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Review #2994: Doctor Who 6.9: “Night Terrors”

Posted on the 05 September 2011 by Entil2001 @criticalmyth

Contributor: Gregg Wright

After the previous episode’s conclusion to the mid-season two-parter, it makes sense for “Doctor Who” to deliver a more low-key, stand-alone episode at this point. This is the fourth writing job on “Doctor Who” for Mark Gatiss (apparently, writing for “Doctor Who” was the fulfillment of a lifelong dream for Gatiss). His first two episodes for the show were good stand-alone stories, while the third one was a Dalek-centric disaster of an episode (the worst of the season, in my opinion).

Review #2994: Doctor Who 6.9: “Night Terrors”

Thankfully, “Night Terrors” is a very respectable monster-of-the-week episode, with a rather heartwarming emotional center. I often get a little tired of how over-the-top “Doctor Who” can be, so I appreciated that we got something a little more grounded in reality. The setting is not another planet, or the future, or the past; it’s an apartment complex in present day. More specifically, it’s a scared little boy’s bedroom in an apartment complex in present day.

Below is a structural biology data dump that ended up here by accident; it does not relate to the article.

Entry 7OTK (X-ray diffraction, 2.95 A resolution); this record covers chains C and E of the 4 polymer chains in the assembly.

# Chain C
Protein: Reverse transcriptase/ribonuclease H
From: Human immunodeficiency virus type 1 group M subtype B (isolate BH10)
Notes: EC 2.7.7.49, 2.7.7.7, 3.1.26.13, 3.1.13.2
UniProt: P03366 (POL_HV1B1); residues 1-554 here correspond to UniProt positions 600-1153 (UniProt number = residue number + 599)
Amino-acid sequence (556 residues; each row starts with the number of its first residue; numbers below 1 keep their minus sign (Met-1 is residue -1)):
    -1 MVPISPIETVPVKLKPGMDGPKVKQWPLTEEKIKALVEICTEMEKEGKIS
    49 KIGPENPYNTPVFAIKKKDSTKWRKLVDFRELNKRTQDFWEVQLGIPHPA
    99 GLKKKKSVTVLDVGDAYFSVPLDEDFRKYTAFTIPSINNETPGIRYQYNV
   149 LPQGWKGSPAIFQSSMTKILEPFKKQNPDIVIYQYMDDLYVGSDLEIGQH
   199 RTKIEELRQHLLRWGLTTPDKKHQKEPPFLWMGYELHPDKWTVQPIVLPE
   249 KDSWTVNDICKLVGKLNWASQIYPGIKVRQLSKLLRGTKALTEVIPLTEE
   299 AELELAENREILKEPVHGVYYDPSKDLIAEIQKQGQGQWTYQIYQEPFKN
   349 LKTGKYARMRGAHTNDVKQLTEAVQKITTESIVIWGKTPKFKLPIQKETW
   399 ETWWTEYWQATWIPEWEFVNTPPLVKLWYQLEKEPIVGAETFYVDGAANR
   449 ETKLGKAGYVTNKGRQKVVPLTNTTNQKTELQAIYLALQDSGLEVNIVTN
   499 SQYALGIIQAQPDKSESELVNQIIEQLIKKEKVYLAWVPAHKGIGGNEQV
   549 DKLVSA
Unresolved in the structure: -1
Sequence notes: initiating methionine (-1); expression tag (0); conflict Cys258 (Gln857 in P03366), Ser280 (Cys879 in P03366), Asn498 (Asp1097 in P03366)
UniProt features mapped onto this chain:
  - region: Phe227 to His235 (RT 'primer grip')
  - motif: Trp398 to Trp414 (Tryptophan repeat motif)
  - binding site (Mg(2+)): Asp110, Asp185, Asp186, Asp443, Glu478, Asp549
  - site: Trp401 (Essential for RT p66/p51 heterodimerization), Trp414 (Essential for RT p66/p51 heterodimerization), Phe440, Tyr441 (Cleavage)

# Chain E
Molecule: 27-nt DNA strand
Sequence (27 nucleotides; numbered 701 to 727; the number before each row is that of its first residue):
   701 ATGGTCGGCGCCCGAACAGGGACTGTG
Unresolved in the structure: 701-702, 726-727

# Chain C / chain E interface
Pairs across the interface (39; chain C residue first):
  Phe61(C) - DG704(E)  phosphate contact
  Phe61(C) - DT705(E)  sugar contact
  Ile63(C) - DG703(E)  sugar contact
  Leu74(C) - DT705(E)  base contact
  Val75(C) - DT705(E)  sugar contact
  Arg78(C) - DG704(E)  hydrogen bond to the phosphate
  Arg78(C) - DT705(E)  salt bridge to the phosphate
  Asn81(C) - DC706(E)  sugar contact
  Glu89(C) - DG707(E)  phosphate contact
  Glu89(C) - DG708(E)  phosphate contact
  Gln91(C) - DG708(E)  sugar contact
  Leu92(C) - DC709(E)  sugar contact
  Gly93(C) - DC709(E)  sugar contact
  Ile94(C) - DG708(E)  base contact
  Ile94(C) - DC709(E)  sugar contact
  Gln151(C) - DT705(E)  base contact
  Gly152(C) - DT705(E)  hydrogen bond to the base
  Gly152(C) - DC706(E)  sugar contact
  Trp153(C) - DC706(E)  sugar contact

It’s a fairly, simple, straightforward story. But the writing, acting, and direction are all good enough to elevate it to an above-average level. My enjoyment of the episode rested a lot on how well the two primary guest characters worked. Good child actors are so hard to come by, but Jamie Oram is well-cast; as is Daniel Mays as his father, Alex (I liked Mays quite a bit in the ill-fated “Outcasts”). Alex’s role in the story is just as substantial and important as George’s. In fact, he’s integral to the resolution of the conflict.

“Night Terrors” lacks the edge of some of best scary episodes of the series, but it’s still one of the spookier and more atmospheric of the show’s run. Likewise, though the Peg Dolls aren’t quite as creepy as past monsters like the Angels, the Vashta Nerada, or possibly even the unnamed aliens in the season 6 premiere, they’re still an effective creation, memorable in how their simplicity is used to amplify their creepiness.

While not a truly extraordinary episode, “Night Terrors” is a well-executed stand-alone episode that left me feeling satisfied. Some may be disappointed at the lack of connection with the bigger story arc (aside from the tacked-on reference to the Doctor’s impending death at the end), but as The Doctor himself essentially says before the opening credits, we haven’t seen a “Doctor Who” story like this in a while, and personally, I’d grown to miss it. I hope that Mark Gatiss will return to write an episode (or more) for season 7.

Rating: 8/10

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